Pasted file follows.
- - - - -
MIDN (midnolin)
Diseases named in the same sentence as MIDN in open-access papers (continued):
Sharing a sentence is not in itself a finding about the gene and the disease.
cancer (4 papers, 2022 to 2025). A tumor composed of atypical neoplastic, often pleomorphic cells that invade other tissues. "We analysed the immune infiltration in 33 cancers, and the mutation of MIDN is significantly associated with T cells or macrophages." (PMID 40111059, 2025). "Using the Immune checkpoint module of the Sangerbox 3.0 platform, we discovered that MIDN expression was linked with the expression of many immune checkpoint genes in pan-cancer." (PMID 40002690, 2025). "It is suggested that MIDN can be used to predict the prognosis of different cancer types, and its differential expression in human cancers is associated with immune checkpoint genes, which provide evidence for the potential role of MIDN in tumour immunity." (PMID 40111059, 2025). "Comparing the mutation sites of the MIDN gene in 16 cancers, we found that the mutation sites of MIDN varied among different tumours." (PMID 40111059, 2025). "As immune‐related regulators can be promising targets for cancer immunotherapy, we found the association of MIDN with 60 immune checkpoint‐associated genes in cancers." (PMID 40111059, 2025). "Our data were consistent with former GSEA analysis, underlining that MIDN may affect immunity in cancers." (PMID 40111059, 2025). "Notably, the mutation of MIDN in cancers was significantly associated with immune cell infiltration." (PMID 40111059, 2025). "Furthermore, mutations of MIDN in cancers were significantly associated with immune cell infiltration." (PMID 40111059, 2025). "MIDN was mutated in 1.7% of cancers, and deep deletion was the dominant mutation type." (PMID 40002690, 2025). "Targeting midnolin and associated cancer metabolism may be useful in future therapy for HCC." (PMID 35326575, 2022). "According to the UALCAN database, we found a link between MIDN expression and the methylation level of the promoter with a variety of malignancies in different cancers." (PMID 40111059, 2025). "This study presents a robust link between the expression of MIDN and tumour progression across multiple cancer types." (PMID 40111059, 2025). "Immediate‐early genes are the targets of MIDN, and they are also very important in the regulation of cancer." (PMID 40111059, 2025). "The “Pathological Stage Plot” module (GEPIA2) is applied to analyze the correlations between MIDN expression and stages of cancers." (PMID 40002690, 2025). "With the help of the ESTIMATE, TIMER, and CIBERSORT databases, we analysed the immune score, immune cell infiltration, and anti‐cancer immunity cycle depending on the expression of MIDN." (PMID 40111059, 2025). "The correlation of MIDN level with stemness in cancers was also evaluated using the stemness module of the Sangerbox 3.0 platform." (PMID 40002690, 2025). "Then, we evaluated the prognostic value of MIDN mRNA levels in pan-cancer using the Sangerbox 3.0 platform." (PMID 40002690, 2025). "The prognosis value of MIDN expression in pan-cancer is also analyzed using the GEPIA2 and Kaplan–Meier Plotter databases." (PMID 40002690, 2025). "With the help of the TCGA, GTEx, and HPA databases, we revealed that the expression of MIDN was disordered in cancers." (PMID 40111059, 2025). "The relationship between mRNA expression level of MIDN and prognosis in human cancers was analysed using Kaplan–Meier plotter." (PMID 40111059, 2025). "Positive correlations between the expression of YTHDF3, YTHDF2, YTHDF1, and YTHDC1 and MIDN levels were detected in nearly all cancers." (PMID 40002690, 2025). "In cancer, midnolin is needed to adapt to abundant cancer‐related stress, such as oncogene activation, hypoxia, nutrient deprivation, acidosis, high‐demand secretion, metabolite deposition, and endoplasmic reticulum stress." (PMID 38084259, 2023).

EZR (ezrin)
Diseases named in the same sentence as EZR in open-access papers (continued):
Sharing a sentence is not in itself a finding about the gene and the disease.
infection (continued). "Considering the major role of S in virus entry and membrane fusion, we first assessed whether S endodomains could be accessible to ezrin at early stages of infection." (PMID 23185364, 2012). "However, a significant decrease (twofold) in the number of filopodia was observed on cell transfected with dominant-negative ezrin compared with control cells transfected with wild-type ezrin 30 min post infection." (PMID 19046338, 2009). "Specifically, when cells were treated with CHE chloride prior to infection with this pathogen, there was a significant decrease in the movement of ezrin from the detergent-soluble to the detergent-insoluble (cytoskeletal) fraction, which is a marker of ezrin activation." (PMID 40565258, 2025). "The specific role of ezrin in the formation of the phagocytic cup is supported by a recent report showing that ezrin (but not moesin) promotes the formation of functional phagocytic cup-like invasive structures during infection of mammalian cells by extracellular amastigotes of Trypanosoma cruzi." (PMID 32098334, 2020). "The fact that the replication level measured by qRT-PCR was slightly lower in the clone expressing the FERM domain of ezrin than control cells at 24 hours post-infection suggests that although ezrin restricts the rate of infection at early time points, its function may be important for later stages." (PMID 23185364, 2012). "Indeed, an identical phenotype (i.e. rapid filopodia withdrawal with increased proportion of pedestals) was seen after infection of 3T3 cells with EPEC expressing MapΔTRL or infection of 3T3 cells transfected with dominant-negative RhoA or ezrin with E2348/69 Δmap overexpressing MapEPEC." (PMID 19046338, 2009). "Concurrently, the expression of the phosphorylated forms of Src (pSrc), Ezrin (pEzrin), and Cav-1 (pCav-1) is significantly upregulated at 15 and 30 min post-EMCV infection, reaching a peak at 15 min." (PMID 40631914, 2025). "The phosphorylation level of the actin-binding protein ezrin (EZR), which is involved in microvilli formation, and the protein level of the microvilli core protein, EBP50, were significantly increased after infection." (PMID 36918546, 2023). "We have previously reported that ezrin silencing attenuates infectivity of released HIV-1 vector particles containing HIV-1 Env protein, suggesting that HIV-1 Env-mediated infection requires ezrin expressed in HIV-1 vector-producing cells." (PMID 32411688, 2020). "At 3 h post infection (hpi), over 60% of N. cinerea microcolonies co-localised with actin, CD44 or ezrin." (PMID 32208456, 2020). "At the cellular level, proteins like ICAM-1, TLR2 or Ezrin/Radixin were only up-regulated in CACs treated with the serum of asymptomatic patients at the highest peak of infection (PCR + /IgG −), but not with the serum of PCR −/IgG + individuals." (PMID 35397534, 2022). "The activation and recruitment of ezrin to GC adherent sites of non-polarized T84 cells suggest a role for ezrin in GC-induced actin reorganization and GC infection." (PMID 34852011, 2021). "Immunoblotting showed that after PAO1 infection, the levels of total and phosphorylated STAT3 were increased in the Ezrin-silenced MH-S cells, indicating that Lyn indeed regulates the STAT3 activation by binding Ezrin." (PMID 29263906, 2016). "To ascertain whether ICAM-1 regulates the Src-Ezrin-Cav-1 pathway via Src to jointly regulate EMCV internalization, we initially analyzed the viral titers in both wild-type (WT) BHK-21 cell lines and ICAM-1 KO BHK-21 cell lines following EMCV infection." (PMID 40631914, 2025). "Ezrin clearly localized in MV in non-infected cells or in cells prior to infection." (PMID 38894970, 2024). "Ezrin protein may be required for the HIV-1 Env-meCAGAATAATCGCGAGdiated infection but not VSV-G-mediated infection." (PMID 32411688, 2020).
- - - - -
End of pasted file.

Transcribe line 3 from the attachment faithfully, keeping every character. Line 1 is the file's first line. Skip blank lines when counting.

Sharing a sentence is not in itself a finding about the gene and the disease.